Lawn mower racing is taken seriously in Texas. The Lone Star Mower Racing Association (lsmra.com) has a full board, including a president and vice president, a treasurer, a secretary and a media director. It maintains a website updating visitors on past events and upcoming races, as well as drivers' positions and performances. In a state of 25 million people, the Lone Star Mower Racing Association boasts a fiercely loyal membership of darn near 30 people. At time of publishing, an upstart organization, the Texas Panhandle Lawn Mower Racing Association, has been attempting to muscle in on this lucrative sports entertainment empire.
The History of Racing Lawn Mowers
The ever-escalating costs of buying and maintaining a tradition race car or dragster, along with the set-up costs for dedicated premises, tools, equipment and engineering staff, led a group of ne'er-do-wells from West Sussex, England, to invent the sport of lawn mower racing in 1973. Eighty competitors took part in their inaugural event, and this "everyman's sport" was an instant success. The addictive adrenaline rush born of piloting these brutally powerful machines around challenging courses -- sometimes at upward of 20 miles per hour -- soon communicated across the Atlantic, and in 1992, the United States Lawn Mower Racing Association (letsmow.com) was born. In 2009, the USLMRA announced it was creating a Lawnmower Racing Hall of Fame, thereby legitimizing the sport with city folk, too.
Race schedules normally match the grass-growing season, starting out in spring and lasting until the end of June each year. The pressure on teams and drivers is harrowing on race-day mornings, hectic with mower and driver registration, technical conferences and drivers' meetings, at which no beer is allowed. Race schedules typically begin with the first sprint at around 10:30 a.m., and double-header race days -- with a second series of events -- usually kick off the evening's entertainment at approximately 6:00 p.m. Mower inspections, to determine that machines are both safe and compliant with the Association's stringent regulations, take place before each race.
The Mike Cupps Topsy Turvy Award
Each year, all Texan racers become automatically eligible for the Mike Cupps Topsy Turvy Award. This prestigious honor is given to the racer who achieves the greatest number of upside-down experiences during the season. The LSMRA website is fastidious in posting images of all aspirant awardees at their finest, just as soon as their ongoing physical and psychological health has been confirmed.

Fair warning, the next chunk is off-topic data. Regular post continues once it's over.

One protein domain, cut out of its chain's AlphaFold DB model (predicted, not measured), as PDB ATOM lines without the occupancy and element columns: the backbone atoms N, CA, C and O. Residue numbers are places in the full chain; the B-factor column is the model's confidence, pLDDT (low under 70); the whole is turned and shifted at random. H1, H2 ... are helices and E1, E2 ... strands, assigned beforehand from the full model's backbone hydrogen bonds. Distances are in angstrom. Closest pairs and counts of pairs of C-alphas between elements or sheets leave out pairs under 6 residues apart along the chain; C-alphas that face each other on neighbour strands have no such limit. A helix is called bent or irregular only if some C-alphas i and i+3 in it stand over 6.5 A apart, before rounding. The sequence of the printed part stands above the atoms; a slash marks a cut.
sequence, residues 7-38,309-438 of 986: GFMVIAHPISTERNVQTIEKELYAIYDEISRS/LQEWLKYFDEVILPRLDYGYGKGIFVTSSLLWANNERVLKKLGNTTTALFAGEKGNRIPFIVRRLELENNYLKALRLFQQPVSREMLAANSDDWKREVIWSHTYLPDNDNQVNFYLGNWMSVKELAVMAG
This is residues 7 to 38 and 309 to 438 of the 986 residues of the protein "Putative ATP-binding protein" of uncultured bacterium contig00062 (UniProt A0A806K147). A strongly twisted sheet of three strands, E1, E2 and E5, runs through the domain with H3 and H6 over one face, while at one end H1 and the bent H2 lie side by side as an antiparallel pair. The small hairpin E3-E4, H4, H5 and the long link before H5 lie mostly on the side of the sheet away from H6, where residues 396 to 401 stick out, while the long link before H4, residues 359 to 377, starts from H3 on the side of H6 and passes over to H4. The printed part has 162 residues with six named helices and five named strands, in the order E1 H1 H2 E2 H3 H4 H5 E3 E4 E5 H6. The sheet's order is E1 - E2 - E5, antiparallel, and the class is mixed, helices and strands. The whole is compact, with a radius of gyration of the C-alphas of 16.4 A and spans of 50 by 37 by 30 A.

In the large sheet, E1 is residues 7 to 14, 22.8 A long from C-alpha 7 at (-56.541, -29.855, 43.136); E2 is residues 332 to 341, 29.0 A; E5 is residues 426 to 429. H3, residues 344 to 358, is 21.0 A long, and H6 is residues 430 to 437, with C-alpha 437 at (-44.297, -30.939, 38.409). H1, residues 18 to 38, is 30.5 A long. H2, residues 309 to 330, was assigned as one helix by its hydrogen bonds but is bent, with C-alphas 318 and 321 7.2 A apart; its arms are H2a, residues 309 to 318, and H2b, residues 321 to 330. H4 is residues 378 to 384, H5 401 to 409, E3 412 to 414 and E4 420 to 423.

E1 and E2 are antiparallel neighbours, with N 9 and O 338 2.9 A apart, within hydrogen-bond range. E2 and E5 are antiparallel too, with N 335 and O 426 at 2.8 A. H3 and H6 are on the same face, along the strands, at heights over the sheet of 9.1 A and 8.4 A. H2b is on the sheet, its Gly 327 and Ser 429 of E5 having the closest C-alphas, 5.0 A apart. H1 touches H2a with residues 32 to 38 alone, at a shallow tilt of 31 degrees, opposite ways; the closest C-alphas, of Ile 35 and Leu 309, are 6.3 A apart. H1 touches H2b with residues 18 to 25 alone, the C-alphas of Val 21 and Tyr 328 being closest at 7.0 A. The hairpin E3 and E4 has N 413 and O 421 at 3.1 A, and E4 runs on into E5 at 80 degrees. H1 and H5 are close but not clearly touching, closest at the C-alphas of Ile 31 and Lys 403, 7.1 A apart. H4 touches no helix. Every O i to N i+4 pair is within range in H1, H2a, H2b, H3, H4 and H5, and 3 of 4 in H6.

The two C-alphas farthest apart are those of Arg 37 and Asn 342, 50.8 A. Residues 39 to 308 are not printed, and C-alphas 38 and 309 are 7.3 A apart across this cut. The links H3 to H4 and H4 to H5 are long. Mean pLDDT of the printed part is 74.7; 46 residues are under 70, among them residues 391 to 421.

The Backyard Build-Off
The LSMRA has produced its own series of instructional videos. One concentrates on building the thoroughbred chassis of a racing lawn mower, detailing the niceties of steering system upgrades and how to lower a lawn mower to realize a more aerodynamic profile. The other details how to release the awesome power of the Briggs and Stratton 12-horse-power lawn mower engine. Both instructional necessities are available on DVD or VHS tape.
Mower Men Music
The lawn mower racing community is blessed with at least two CDs of music dedicated to its very special attractions. The Mower Men are a somewhat enigmatic band, comprised of one member who -- according to rumor -- operates a roadside boiled peanut stand in rural Georgia and another privileged to serve the elite of the Commonwealth of Kentucky by opening the doors of the government building for them. Both, again according to rumor, make their best lawn-mower-racing-oriented music when flushed with cheap beer and cheese that is sprayed from an aerosol can. Their versatility and musicianship can become part of every mower racing enthusiast's collection at CD Baby (cdbaby.com).
Lesser Lawn Mower Racing Associations
All things in Texas are, of course, bigger and better than elsewhere. That said, other lawn mower racing associations do exist. The LSMRA is joined in its enthusiasm for this tragically underappreciated sport by the American Racing Mower Association, the Australian Ride On Lawn Mower Racing Association, the British Lawn Mower Racing Association and the National Drag Racing Lawn Mower Association. More than 60 state and local lawn mower racing associations exist around the United States.
In March 2009, at the Texas Motorplex in Ennis, the Speed TV (speedtv.com) television show "Pinks All Out" filmed an episode that featured interviews with officials of the LSMRA and filmed the nine race mowers at its booth. Later that day lawn mower drag races took place; this historic occasion marked the first time lawnmowers had even been on the Motorplex track -- more used to 200+ mph drag racers -- and the first time lawn mower racing was featured on the TV show.
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